"Mineral owners got the price of the day," Jeff Hunt countered when I asked the same question. "Drilling was still a big risk, and so it made sense that offers were low in the beginning." When an individual signs a lease form, the company sends it to the reservation BIA office to check calculations and certify that the owner's interests are being met. Then the superintendent based on Fort Berthold adds his signature. (Neither the superintendent nor BIA spokesperson responded to repeated requests for an interview.) On a few occasions, said Hunt, the BIA advised mineral owners to reject low offers, but he could not recall any examples and said the information was privileged. The lease document, meanwhile, did not require the agency to consult with owners before permitting companies to flip. Had the BIA approved deals too readily? Hunt didn't answer, and instead insisted, "This was the driving force behind it: We had companies in the office. We had councilmen and mineral owners in the office -- hundreds each day -- and everyone saying, 'We want our money now. We want our leases now.' I think if we had said, 'Let's wait a while,' people would've strung us up.' "
On Fort Berthold, distrust of the federal government has become a cynical expectation: The Interior Department has rarely acted in Indian peoples' favor, so why would it do so now? Over the past century, its mistakes and misdeeds -- lost records, outstanding royalties -- have amounted to billions of dollars owed to tribes and individuals nationwide. In 1996, Elouise Cobell, a Blackfeet director of a nonprofit Native American bank, filed a class action suit on behalf of hundreds of thousands of plaintiffs alleging that the U.S. government had mishandled $47 billion belonging to Indian landowners. Cobell died last October, but the case is nearing settlement for $3.4 billion, pending appeals.
Last summer, Fort Berthold mineral owners filed their own suit, accusing the U.S. of failing to protect tribal members' economic interests. Among the evidence are Dakota 3 lease forms rubberstamped with the words, "This lease is in the best interest of the Indian mineral owner." A letter to the BIA from the Elders Organization states, "The BIA is allowing these lucrative agreements between oil companies ... knowing that (the original agreement) was not market value." According to the organization, the BIA never responded. Nor did the reservation superintendent answer Beverly Hall's inquiries; Bird Bear also said she was frequently ignored. "People were learning they were going to have to manage on their own," she told me.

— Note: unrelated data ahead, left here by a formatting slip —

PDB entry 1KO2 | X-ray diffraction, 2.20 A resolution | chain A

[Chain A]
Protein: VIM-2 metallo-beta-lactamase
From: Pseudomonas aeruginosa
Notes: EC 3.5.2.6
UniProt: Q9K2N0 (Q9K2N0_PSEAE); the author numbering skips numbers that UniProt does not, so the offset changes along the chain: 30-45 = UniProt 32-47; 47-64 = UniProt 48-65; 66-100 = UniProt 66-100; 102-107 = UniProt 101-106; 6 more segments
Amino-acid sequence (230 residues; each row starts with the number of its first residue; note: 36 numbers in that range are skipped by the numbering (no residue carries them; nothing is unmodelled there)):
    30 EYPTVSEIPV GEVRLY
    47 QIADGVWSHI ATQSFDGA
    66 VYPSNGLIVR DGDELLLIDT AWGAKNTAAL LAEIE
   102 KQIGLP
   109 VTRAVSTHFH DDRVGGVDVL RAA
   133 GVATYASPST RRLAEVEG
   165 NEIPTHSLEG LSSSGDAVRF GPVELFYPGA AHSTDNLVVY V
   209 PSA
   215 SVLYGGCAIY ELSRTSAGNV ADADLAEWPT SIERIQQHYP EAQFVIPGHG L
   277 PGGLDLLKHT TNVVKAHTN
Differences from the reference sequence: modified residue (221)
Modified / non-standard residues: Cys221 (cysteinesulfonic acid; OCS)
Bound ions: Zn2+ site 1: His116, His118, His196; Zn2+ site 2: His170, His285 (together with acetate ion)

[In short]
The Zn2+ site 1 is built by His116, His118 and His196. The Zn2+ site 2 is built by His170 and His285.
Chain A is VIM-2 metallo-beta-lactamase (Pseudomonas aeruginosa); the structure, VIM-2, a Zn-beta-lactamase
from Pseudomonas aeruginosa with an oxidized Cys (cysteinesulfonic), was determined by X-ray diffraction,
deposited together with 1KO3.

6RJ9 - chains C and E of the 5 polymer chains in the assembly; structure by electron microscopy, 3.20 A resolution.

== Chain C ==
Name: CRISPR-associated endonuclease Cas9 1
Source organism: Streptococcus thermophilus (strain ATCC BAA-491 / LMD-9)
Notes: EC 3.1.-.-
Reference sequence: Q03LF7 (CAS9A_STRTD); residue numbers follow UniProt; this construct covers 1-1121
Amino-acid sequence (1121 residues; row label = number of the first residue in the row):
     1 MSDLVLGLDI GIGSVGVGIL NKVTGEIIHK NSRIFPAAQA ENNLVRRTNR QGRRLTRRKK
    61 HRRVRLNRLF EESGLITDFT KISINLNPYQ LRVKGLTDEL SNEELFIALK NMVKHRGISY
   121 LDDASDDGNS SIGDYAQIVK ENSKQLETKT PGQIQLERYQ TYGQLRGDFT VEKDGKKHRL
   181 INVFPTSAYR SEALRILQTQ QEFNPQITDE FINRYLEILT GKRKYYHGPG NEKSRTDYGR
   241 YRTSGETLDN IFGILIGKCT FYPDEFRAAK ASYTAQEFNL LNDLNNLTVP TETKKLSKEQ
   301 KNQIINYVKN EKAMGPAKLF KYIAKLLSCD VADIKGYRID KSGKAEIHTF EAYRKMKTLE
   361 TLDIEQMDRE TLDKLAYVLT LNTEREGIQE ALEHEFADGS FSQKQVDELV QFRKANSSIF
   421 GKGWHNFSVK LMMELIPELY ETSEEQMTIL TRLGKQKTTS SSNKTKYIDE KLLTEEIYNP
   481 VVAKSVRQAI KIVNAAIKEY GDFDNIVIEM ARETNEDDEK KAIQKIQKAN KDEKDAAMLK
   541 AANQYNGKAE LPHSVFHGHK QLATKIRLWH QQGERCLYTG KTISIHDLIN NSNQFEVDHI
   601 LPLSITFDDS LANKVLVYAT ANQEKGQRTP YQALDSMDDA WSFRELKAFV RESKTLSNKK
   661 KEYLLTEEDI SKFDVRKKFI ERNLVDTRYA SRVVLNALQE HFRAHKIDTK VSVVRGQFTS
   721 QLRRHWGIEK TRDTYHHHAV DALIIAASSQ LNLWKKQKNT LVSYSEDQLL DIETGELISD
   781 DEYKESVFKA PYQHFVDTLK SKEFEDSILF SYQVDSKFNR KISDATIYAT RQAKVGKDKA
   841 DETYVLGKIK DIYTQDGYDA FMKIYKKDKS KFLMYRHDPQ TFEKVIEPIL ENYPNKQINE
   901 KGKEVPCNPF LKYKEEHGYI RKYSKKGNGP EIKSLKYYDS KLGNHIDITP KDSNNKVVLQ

After the Black Rock deal, landowners' associations proliferated on the reservation as tribal members turned to their neighbors for guidance. One of the most active began in Kara and Ken Hall's one-story ranch house in New Town. "We realized that if we wanted to maximize our minerals, we couldn't rely on the BIA to negotiate for us," Ken Hall told me in November. Ken, who is Tex Hall's nephew, works in the tribal energy department; Kara is an indigenous rights consultant and ran Tex's re-election campaign. In 2007, Peak Energy Resources, a small company based in Durango, Colo., contacted Ken to discuss a lease. They decided on 22.5 percent royalties and $1,000 an acre -- the same deal Bird Bear received from Peak. "Leases off the reservation were going for substantially more than on," company CEO, Jack Vaughn, later told me. "We believed that the geology wasn't any different -- actually, the prospects on the reservation were much better." Still, the bureaucratic wrangling required to operate on Indian land was discouraging. "At every step, you had the potential for delay," said Vaughn. "It might take the BIA a month to get one piece of paper done. Environmental assessments were taking months." With added fees, Vaughn estimates that it costs a half-million dollars more to drill a well on Indian land than off.
Vaughn developed a close working relationship with the Halls and met with other tribal members to explain how leasing worked. Then, in the spring of 2008, the company organized mineral owners, led by Tex Hall, to lobby in Washington, D.C. Their request: Turn the Fort Berthold BIA office into a "one-stop-shop" by packing it with experts from every federal entity involved in the permitting process. This, they hoped, would ensure that drilling applications turned over quickly, landowners earned royalties sooner, and that tribal members could meet directly with officials to negotiate terms, ask questions, and locate lost records. "Experts" was the key word, Tex told Dorgan when they met in the Senator's office. "We do not want recycled rejects."
Dorgan liked the idea and wrote a bill to extend the one-stop-shop throughout Indian Country. Though Dorgan's bill died in 2011 when he left office, Rep. Don Young, R-Alaska, introduced the Native American Energy Act with similar intent this year. The BIA, meanwhile, struggled to find qualified people willing to move to Fort Berthold. Ken Hall joked that the one-stop-shop turned into a "one-man-show," run by the BIA's Hunt. The agency added a few employees, but it hardly eased mineral owners' frustrations. "Due to significant mistakes, errors in judgment, and lack of trained staff by the BIA," Tribal Chairman Marcus Levings told the Senate Committee on Indian Affairs in April 2008, "the Fort Berthold Reservation may very well miss out on the economic boom that the rest of North Dakota appears to be enjoying." Shortly thereafter, Levings struck a deal with the state to reduce the taxes industry had to pay to North Dakota and the tribe for producing on Indian land. Some credit this last, hasty attempt with setting the boom in motion. That spring, Marathon drilled the first well on a Black Rock lease and named it Myrmidon, after the ruthless Greek warriors in the Trojan War.